To my amazement, he agreed, getting on board with a series of artist-led self-portraiture workshops by painter David Hancock alongside an exhibition of artworks for and by people in recovery. Called Portraits of Recovery, the title later became the name of the arts organisation I now run.

My second proposal was for an R&D project called Addict, with artist Melanie Manchot. The central premise was an art dialogue in recovery exploring descents into and out of addiction, and for mapping journeys of recovery. This took some six years to realise, later becoming the multi-channel video installation Twelve, which toured nationally.

Lived experience

The Portraits of Recovery pilot was a success. Participant outcomes included enrolment on local arts courses and increased confidence for volunteering. Local drug and alcohol services’ ears pricked up and gallery audiences responded positively to the authenticity of the works on show. What I also realised was that new life opportunities had opened up for me through combining my cultural assets with my lived experience. If it could work for me then why not for others?

In 2011, I founded the visual arts charity Portraits of Recovery (PORe) – an organisation that works with contemporary art, artists and people and communities in recovery to create inspirational art for reimagining the world we live in. It was a slog working from home with little funding. PORe was just me, but I had done it. A raft of projects followed, in a range of art forms, and working with multiple partners. A 2015 project called Typecast saw people in recovery work with clay, to create an exhibition at Manchester School of Art. In 2017, young Asian men in recovery took part in workshops with artist Sutapa Biswas. The work resulted in a bold, neon artwork at Rochdale bus station, now in the permanent collection of Touchstones Rochdale.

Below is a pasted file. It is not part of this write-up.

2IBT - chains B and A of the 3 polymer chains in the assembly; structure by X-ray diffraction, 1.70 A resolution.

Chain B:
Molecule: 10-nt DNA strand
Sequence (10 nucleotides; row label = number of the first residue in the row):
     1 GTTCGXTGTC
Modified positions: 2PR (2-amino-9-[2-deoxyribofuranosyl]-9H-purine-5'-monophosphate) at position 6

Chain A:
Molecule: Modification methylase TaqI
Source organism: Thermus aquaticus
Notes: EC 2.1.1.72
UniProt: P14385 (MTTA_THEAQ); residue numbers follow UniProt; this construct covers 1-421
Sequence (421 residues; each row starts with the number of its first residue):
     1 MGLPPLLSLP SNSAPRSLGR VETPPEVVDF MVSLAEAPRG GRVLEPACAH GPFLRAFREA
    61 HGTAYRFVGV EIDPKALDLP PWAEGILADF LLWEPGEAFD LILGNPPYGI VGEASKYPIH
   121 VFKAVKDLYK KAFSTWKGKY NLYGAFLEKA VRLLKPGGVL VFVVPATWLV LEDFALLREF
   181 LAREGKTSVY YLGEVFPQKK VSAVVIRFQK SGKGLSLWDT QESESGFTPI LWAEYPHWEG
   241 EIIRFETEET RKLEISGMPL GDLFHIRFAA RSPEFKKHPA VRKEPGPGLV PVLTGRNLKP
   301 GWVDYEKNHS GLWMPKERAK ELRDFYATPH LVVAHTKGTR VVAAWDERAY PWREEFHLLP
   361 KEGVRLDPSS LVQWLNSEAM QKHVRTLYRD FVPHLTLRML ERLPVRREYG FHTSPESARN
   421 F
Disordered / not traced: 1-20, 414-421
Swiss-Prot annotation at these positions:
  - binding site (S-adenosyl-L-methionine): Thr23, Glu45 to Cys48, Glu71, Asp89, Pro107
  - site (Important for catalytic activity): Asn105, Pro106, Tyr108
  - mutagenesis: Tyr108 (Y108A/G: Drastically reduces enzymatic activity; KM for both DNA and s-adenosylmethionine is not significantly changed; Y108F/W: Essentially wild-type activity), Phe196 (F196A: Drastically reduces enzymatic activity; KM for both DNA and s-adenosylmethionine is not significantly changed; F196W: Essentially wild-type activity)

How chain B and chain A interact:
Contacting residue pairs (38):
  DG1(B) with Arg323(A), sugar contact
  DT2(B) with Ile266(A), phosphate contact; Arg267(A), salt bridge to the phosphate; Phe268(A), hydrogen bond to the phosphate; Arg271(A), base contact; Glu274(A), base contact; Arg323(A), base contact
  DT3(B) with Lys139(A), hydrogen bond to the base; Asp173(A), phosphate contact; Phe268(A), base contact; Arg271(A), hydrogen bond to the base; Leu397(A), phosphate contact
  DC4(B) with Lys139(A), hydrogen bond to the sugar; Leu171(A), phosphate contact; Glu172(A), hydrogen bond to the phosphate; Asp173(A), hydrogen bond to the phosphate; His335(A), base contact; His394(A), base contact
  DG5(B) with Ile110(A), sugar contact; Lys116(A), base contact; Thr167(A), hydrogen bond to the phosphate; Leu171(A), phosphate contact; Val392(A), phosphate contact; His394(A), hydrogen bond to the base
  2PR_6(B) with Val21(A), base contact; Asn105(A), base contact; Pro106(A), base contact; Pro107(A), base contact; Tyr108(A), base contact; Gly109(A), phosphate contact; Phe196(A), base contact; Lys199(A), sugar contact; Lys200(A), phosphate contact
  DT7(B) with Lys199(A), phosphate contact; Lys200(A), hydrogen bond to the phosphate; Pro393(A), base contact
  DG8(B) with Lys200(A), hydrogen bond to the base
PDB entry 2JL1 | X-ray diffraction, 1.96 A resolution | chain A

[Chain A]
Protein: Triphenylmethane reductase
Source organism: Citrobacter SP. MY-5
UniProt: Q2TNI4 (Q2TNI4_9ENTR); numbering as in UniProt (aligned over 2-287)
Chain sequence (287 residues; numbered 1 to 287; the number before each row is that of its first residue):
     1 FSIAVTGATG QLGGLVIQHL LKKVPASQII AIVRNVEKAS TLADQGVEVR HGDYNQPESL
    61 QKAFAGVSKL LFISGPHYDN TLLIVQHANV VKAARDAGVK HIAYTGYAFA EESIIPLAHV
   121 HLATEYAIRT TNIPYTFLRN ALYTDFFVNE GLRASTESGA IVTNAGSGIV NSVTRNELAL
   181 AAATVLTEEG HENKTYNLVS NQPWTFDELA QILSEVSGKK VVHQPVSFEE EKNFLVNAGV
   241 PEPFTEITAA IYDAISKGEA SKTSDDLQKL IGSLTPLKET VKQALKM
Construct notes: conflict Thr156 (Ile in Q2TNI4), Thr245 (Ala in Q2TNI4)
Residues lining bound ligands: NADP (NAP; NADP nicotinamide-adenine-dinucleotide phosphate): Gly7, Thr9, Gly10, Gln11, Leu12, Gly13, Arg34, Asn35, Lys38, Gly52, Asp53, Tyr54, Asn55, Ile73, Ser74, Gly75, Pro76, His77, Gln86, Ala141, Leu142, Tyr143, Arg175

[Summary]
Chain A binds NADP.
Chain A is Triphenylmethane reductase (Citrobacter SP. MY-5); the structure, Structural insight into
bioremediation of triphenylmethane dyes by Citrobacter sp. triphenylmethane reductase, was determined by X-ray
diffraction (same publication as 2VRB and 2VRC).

In late 2022, I had some incredible news. After a lengthy process, PORe had secured Arts Council England’s National Portfolio Organisation (NPO) status. Alongside securing three years’ regular funding, it also meant national recognition for changing the conversation around addiction and recovery through art. We were now able to run regular programmes throughout the year.

A long-time ambition was to mark International Recovery Month, and PORe’s Recoverist Month launched this year – an annual programme of cultural events for celebrating the aspirational hopes, fears, and dreams of Greater Manchester’s recovery communities. In case you’re not familiar with the term, recoverist = recovery + activist. The programme’s aim is to put recovery communities centre stage by increased visibility and directly supporting the voice of lived experience.

Flagship event

PORe’s aim is to establish Recoverist Month as a yearly flagship cultural event, as a parallel to Black History Month and Pride. As the UK’s only contemporary visual arts organisation working in recovery, we take our mission seriously.

This November, we host a post-Recoverist Month stakeholders’ event at The Whitworth gallery with speakers including mayor of Greater Manchester, Andy Burnham. Sharing our success, we hope to garner support from decision makers for embedding Recoverist Month within Greater Manchester’s annual cultural calendar. No mean feat but after that, who knows: the world is our oyster!

Mark Prest is the founder and director of Portraits of Recovery


DELIVERED OVER MANCHESTER PRIDE WEEKEND, artist Harold Offeh set up a vintage radio show-themed art installation in city’s the gay village to explore conversations on chemsex. A packed-out panel discussion featuring high profile figures from Manchester’s queer community followed at Manchester Art Gallery

Coronation Street actor Sue Devaney’s premiere of Didn’t You Used to be Somebody? sold out at HOME arts centre and music producer Quieting recorded thoughts and stories on recovery and homelessness for a musical sound experience at The Stoller Hall.

Melanie Manchot’s first feature film, Stephen (2023), blurs the lines between fact and fiction to examine addiction and recovery. The preview sold out quickly and was moved to a larger screen.

Finally, To the Sun, Moon and Stars saw textile artist Lois Blackburn deliver a series of arts and recovery workshops at Gallery Oldham (back where it all started), commissioned by Oldham Council’s substance misuse team.